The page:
First Streamlined Non-Avian Theropod Dinosaur to Walk on Two Legs is Known from a Mongolian Fossil

First Streamlined Non-Avian Theropod Dinosaur to Walk on Two Legs is Known from a Mongolian Fossil

The first known instance of a theropod dinosaur that is streamlined and can walk on two legs that is not an avian has been discovered by a team of scientists from Seoul National University, the University of Alberta, and the Mongolian Academy of Sciences. The group details the location of the fossil, its state, and the characteristics that were utilized to help identify it as a new dinosaur species in their report that was published in Communications Biology.

The dinosaur was discovered in 2008 during the Korean-Mongolian International Dinosaur Expedition at the Hermiin Tsav fossil formation in Mongolia. Since then, it has been kept in storage alongside hundreds of other fossils as scientists examine them.

The majority of the dinosaur’s two hindlimbs, one of its forelimbs, most of its skull, and most of its spinal column were all present, the researchers discovered after studying the fossil. It also had a mouthful of teeth.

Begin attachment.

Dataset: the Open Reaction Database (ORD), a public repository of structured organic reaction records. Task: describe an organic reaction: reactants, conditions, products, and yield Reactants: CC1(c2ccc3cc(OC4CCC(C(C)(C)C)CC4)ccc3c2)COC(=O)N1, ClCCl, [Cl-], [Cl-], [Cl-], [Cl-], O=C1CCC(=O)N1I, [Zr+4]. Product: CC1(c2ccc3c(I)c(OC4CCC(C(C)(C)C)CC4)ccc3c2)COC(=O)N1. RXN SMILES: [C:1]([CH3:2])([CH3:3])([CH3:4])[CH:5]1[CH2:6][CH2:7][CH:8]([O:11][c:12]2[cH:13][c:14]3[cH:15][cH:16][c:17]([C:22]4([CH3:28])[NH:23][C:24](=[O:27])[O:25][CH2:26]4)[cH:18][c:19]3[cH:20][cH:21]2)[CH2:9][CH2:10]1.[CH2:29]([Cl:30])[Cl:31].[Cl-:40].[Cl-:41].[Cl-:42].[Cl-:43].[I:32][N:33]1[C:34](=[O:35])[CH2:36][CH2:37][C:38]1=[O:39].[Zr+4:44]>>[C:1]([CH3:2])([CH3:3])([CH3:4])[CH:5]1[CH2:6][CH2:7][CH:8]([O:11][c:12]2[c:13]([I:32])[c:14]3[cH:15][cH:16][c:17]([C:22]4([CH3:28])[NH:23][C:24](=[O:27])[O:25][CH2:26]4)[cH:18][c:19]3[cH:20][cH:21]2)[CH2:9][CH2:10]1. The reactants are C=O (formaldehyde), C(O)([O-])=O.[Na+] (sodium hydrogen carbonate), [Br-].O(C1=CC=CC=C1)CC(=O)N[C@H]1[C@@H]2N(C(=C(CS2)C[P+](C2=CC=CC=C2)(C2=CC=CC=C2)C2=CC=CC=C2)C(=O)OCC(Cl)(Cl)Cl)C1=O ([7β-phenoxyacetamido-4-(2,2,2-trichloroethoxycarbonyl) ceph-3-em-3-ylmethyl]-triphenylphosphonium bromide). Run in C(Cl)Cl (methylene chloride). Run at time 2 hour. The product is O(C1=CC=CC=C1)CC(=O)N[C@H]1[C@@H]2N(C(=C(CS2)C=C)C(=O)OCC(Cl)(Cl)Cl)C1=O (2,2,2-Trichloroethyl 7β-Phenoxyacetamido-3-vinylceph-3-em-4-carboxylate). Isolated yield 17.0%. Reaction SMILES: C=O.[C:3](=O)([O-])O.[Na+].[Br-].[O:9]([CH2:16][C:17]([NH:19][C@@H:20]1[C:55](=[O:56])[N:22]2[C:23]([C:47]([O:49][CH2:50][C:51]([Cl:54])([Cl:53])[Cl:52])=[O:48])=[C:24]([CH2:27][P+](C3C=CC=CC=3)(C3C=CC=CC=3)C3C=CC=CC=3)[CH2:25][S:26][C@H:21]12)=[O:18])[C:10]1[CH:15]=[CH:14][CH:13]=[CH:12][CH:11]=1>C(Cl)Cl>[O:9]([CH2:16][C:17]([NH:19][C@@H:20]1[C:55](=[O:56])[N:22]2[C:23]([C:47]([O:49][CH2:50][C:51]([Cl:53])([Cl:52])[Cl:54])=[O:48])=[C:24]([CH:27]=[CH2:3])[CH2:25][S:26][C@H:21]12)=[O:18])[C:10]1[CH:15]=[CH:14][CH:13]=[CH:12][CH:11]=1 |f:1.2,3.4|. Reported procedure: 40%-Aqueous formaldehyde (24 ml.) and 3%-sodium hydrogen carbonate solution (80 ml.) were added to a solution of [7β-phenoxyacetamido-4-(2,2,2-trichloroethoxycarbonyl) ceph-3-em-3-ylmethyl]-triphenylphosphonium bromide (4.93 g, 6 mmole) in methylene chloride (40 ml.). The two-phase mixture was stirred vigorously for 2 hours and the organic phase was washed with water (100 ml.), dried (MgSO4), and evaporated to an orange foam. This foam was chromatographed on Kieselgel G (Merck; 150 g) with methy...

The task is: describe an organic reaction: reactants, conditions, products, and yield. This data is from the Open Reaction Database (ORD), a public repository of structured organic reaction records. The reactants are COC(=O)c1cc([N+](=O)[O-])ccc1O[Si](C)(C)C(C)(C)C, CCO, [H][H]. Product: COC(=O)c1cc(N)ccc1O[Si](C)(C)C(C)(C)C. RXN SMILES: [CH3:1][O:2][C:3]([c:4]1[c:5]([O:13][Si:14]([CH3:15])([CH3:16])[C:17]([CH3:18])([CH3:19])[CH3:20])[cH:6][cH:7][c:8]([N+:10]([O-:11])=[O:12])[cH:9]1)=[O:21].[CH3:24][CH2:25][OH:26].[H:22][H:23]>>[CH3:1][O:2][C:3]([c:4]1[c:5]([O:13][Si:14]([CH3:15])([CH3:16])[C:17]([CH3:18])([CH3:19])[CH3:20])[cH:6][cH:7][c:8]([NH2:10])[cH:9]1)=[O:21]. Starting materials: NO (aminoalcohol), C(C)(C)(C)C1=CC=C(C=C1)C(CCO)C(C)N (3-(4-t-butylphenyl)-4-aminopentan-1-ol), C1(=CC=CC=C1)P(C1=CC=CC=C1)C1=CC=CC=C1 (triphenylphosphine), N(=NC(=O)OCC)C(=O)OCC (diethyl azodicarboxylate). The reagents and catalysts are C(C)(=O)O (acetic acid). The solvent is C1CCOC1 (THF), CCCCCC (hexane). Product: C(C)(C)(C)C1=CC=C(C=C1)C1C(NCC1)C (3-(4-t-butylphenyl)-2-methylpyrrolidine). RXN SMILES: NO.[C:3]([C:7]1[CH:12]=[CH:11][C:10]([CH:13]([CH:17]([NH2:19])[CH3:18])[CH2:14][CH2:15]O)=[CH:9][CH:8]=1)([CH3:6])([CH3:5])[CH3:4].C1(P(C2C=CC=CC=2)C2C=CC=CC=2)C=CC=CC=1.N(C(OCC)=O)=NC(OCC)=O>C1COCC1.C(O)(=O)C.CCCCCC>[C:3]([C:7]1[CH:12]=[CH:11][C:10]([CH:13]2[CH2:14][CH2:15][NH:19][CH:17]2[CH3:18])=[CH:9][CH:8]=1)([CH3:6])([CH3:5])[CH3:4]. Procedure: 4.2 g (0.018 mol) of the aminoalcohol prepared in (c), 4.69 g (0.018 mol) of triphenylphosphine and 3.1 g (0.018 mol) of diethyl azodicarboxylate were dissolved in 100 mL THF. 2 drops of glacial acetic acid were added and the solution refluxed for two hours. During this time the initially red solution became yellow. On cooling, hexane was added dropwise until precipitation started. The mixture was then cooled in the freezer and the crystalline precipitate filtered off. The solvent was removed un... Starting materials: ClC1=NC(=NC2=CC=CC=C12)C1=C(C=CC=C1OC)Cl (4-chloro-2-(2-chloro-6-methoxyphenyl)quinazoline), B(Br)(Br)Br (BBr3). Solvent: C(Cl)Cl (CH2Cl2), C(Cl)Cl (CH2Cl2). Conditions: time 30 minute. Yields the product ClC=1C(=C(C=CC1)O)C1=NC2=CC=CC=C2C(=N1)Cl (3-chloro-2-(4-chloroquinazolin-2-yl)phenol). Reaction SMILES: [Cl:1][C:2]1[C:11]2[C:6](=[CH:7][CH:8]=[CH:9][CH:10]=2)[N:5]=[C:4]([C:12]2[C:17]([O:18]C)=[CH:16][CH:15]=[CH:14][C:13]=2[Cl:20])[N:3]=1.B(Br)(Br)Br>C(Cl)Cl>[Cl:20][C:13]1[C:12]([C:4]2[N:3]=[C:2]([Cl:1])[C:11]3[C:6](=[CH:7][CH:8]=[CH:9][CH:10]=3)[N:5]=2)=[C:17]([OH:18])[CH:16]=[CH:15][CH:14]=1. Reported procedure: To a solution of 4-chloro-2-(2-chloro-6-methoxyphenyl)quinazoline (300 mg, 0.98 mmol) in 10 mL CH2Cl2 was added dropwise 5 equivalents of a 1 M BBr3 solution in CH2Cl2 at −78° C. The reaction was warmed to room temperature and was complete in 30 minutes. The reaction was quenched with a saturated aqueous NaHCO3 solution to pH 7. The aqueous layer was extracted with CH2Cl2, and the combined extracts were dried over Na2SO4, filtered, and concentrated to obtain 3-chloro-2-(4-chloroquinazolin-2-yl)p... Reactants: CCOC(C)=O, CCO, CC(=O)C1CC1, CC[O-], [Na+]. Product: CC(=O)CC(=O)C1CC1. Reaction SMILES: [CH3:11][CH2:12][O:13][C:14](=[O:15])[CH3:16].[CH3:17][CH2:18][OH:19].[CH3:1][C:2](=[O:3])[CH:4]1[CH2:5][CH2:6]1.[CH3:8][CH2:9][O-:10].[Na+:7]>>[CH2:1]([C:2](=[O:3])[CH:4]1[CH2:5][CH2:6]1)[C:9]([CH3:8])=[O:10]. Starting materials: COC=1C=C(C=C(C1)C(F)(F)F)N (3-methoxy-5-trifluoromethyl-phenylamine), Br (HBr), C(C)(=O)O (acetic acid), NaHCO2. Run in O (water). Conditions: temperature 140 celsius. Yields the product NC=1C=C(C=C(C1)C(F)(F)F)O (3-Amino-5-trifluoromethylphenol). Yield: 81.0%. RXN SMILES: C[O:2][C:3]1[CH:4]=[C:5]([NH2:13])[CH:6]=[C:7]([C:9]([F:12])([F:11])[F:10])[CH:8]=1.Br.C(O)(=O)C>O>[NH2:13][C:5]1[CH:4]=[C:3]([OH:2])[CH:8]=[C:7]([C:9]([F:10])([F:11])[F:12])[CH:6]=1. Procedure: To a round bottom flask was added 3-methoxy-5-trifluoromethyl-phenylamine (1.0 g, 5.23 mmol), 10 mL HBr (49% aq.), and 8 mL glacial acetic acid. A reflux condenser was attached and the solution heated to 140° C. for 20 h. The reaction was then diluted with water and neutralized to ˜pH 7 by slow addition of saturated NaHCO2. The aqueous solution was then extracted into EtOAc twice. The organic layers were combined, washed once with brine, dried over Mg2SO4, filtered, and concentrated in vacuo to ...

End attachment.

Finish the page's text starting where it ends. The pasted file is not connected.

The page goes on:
The bones was sleek and trim, like many contemporary water birds, which led the researchers to conclude that the animal probably lived on or near the ocean and subsisted by offshore fishing.

The scientists also observed that it had ribs that pointed toward its tail, which is another characteristic of waterbirds. There were no signs of wings, hence it was not an avian. The skeleton’s general morphology, which likely gave the animal a penguin-like gait, strongly suggested that it did not need its forelimbs for walking, the researchers added.

Their findings suggest the dinosaur belonged to the therapod family and had not been identified before; thus, it represented a newly discovered species. They named it Natovenator polydontus, which roughly translates to “hunter that swims and has a lot of teeth.” They suggest it also most closely resembled Halszkaraptor, another non-avian dinosaur that also lived in what is now Mongolia.

The dinosaur was found in a rock formation dating from the Upper Cretaceous, which places it to roughly 100 million to 66 million years ago. Although its vast number of teeth suggests it had a more diversified diet, the researchers contend that it was evolved to a semiaquatic existence comparable to that of modern water birds.